Fertility experts in Southampton and the Netherlands have identified a specific genetic pattern in the womb that could predict whether or not IVF treatment is likely to be successful.
Study co-lead Professor Nick Macklon, medical director of Complete Fertility Centre Southampton, which is based at the city’s Princess Anne Hospital, said the discovery would help clinicians understand why IVF fails repeatedly in some women.
He said it could also lead to the development of a new test to help patients understand how likely they are to achieve a pregnancy before they embark on the treatment process – and to guide others on whether or not they should continue even after a number of unsuccessful cycles.
“Many women undergo a number of IVF cycles without success despite having good quality embryos and, up to now, it has been unclear whether or not the lining of the womb may be the cause of that,” explained Prof Macklon, who is chair in obstetrics and gynaecology at the University of Southampton and part of the NIHR Southampton Biomedical Research Centre.
“We have now shown that an abnormal gene expression in the lining can be identified in many of these women and that a specific gene ‘fingerprint’, when present, is always associated with failure, which is very significant in aiding our understanding of IVF failure.”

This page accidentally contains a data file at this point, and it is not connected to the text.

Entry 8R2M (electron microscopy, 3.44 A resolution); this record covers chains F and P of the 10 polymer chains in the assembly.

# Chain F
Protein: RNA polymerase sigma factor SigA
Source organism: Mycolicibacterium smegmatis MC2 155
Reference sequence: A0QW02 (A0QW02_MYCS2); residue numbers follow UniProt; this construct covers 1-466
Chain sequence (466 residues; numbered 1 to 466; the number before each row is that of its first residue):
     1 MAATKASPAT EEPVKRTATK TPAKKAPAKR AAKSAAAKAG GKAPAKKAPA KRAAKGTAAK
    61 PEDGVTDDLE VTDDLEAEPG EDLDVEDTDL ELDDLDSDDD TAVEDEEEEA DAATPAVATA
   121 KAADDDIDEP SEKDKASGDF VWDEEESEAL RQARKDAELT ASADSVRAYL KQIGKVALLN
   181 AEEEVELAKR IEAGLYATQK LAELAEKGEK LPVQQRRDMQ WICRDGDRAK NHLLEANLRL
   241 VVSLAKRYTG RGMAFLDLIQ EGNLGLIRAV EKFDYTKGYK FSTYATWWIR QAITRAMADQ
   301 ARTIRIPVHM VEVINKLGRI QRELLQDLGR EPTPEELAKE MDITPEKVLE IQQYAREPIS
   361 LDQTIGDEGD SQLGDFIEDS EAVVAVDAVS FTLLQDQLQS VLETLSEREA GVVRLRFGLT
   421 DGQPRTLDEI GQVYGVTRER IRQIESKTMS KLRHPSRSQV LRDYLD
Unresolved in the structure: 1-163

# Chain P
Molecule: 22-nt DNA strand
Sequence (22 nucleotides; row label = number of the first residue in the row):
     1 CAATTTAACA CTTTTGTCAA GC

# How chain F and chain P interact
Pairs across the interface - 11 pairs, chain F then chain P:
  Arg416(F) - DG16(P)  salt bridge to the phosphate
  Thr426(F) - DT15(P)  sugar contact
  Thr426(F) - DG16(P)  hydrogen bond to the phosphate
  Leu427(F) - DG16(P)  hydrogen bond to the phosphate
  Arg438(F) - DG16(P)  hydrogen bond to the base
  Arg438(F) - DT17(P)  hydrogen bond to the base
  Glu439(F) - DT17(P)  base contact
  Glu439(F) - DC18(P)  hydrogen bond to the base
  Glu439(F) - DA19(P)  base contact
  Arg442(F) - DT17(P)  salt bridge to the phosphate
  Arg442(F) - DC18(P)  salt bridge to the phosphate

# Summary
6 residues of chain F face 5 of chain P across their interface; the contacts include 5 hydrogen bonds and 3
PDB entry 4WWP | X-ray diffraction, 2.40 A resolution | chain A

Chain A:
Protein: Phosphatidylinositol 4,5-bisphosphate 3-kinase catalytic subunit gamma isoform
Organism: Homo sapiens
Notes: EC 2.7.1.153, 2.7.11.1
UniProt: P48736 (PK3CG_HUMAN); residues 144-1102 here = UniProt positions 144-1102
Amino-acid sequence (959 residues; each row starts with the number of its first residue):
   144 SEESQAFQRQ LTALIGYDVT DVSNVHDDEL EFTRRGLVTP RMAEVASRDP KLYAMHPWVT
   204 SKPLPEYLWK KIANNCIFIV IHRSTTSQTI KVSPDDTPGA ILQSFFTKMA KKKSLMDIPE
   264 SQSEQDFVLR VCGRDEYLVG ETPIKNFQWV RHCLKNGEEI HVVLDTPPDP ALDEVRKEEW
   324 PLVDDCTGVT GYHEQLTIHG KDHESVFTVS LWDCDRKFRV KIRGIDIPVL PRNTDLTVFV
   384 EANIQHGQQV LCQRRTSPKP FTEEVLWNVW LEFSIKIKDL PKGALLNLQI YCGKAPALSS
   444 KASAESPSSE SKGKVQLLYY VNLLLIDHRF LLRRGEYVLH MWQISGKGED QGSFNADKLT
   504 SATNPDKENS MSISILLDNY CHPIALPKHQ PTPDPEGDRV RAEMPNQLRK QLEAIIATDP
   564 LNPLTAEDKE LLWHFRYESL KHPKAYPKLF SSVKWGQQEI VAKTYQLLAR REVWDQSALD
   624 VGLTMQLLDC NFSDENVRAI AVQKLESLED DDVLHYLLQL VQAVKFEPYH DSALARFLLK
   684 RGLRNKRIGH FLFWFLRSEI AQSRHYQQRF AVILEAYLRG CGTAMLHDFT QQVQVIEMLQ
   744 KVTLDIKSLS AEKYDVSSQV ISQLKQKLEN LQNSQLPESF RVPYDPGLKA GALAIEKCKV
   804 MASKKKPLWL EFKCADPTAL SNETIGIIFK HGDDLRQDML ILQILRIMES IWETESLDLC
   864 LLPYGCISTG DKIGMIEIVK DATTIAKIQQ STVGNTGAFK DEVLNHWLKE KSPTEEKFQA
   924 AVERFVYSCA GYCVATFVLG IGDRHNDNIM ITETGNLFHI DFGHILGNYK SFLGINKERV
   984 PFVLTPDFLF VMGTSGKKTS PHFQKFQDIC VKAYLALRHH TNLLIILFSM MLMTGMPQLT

Patients were recruited for the study, published online today (Friday) in the journal Scientific Reports, at the University Medical Center Utrecht between 2006 and 2007 and at both Utrecht and the Academic Medical Center in Amsterdam between 2011 and 2013.
Researchers obtained biopsies of the lining of the womb from 43 women with recurrent implantation failure, which occurs when three or more transfers of high quality embryos or the placement of ten or more embryos in multiple transfers fail to result in pregnancy, and 72 women who gave birth after IVF or intra-cytoplasmic sperm injection (ICSI).
During analysis of the biopsies in Utrecht and Southampton, they found an abnormal gene profile in the lining of the womb in 80% of women with recurrent implantation failure that was not present among women who had given birth after IVF treatment.
Professor Frank Holstege, head of the genomics laboratory at University Medical Center Utrecht, said: “What this tells us is that a large proportion of women who suffer recurrent implantation failure may be infertile due to a problem with the receptivity of their uterus.
“Their chances of achieving successful pregnancy are likely to be very small and this information gives clinicians much more clarity in counselling patients as to the wisdom of investing further time, effort and money in ongoing treatment.
“At the same time, those patients who have undergone a number of unsuccessful cycles of IVF but do not have the genetic pattern could be advised to persist as they have a much better chance of achieving a pregnancy.”
Prof Macklon, a consultant gynaecologist at University Hospital Southampton NHS Foundation Trust added: “While we believe this finding to be a very significant development in international fertility research, the next stage is to trial it as a clinical test to study its effectiveness on a wider scale.”
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